Lana Del Rey Ultraviolence Facts
Forget everything else currently in your iTunes--because Ultraviolence is finally, finally here! After months of rumors and different release dates, Lana Del Rey has dropped her sophomore album upon the world.
We've been waiting for the Dan Aueberhach-produced LP for what seems like forever, ever since our November cover girl hinted about her next release. "When people ask me about it, I just have to be honest--I really don't know[...] I don't want to say, 'Yeah, definitely--the next one's better than this one,' because I don't really hear a next one." She explained to NYLON's Melissa Giannini, "My muse is very fickle. She only comes to me sometimes, which is annoying."
Luckily for all of us, inspiration has struck the enigmatic singer in a major way in Ultraviolence. And while Lana Del Rey's particular type of pop stardom might be anchored by her mysterious charm, let's be real: we're curious. So curious that we've scoured the internet and found the top ten things you definitely don't already know about LDR's latest. Read them below, stream the LP on Spotify, then enter to win a deluxe box set here--because you're going to want to keep this album forever.
1. Ultraviolence was primarily written in Santa Monica, recorded in Nashville in a span of two weeks.
2. The title references a phrase from Anthony Burgess' classic book A Clockwork Orange.
3. Del Rey had planned to work with Lou Reed but he passed away in October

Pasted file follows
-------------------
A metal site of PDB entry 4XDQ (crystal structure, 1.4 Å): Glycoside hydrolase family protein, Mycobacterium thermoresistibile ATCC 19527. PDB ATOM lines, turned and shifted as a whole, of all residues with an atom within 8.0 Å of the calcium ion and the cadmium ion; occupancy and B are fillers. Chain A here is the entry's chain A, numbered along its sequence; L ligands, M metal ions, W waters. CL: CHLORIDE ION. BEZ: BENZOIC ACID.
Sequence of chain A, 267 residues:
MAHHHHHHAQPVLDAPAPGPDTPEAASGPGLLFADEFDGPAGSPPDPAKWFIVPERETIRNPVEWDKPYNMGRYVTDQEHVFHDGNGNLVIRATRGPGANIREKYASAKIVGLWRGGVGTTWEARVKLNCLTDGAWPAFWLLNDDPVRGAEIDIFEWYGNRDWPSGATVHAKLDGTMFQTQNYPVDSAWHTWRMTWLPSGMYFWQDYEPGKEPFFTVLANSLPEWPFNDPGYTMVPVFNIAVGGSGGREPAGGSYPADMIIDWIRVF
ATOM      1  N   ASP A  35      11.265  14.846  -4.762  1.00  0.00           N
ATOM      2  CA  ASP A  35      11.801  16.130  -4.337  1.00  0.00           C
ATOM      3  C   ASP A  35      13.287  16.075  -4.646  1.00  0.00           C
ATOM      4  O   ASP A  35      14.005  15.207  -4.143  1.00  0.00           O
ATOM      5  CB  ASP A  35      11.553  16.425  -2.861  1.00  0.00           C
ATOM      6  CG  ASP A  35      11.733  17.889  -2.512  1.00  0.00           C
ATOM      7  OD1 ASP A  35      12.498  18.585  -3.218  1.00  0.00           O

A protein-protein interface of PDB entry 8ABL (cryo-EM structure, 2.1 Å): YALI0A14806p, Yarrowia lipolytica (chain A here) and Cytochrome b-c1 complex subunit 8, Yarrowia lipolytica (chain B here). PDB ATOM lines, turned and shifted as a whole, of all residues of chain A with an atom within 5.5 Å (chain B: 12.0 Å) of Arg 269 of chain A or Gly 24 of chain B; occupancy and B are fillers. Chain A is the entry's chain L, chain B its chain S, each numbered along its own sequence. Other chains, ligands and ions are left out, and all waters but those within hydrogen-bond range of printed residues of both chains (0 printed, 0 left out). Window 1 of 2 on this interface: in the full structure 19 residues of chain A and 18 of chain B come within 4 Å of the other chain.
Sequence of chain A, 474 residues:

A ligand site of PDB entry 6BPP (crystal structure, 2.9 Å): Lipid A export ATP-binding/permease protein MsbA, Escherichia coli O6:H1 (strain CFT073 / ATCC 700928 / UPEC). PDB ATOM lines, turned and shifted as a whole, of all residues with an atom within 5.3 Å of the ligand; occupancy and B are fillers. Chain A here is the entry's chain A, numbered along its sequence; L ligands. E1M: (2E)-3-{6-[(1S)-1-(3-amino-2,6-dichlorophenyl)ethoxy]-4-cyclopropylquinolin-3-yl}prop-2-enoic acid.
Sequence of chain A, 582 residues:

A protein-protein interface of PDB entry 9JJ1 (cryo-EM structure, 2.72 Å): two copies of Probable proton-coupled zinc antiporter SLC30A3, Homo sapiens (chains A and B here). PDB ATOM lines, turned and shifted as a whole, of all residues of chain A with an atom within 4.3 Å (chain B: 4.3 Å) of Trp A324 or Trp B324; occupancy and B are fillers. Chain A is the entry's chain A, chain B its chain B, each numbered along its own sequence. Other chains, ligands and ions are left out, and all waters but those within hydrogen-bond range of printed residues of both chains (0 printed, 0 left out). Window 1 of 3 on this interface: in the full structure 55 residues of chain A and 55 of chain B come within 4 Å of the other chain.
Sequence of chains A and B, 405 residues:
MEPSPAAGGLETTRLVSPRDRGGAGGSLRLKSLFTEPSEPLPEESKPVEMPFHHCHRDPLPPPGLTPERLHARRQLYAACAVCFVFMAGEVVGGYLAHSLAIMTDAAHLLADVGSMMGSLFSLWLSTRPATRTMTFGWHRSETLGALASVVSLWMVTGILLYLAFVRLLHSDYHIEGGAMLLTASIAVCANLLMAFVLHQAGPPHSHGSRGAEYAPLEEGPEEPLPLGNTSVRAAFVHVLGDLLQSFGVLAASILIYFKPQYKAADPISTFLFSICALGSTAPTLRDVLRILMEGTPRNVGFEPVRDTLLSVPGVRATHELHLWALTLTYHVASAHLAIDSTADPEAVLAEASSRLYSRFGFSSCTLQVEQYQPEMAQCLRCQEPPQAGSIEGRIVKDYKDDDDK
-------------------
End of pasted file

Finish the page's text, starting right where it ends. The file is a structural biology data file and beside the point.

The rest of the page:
4. The album is centered around a woman's abusive relationship with a man. When asked by The Fader about how she portrays women in her music, Del Rey responded, "For me, the issue of feminism is just not an interesting concept. I’m more interested in, you know, SpaceX and Tesla, what’s going to happen with our intergalactic possibilities".
5. The title song "Ultraviolence" mixes Baroque dirge with wah-wah guitar and quotes a 1962 song from the Crystals, "He Hit Me (And It Felt Like a Kiss". The song also mentions a "cult leader" that Del Rey claims refers to a guru she met when she moved to NYC after high school.
6. "Old Money" pays tribute to Del Rey's childhood as the daughter of an internet entrepreneur attending prep school in Connecticut.
7. In "Money Power Glory", Del Rey worked with producer Greg Kurstin, a member of The Bird and the Bee and the man behind much of Lily Allen and Ke$ha's hits.
8. She references the Crystals again on "Shades of Cool," using lines from "He's a Rebel."
9. The final song of the album: "The Other Woman" is a Jessie May Robinson song that Nina Simone also once covered.
10. Ultraviolence is currently duking it out with Sam Smith's In The Lonely Hour for the number one spot on iTunes.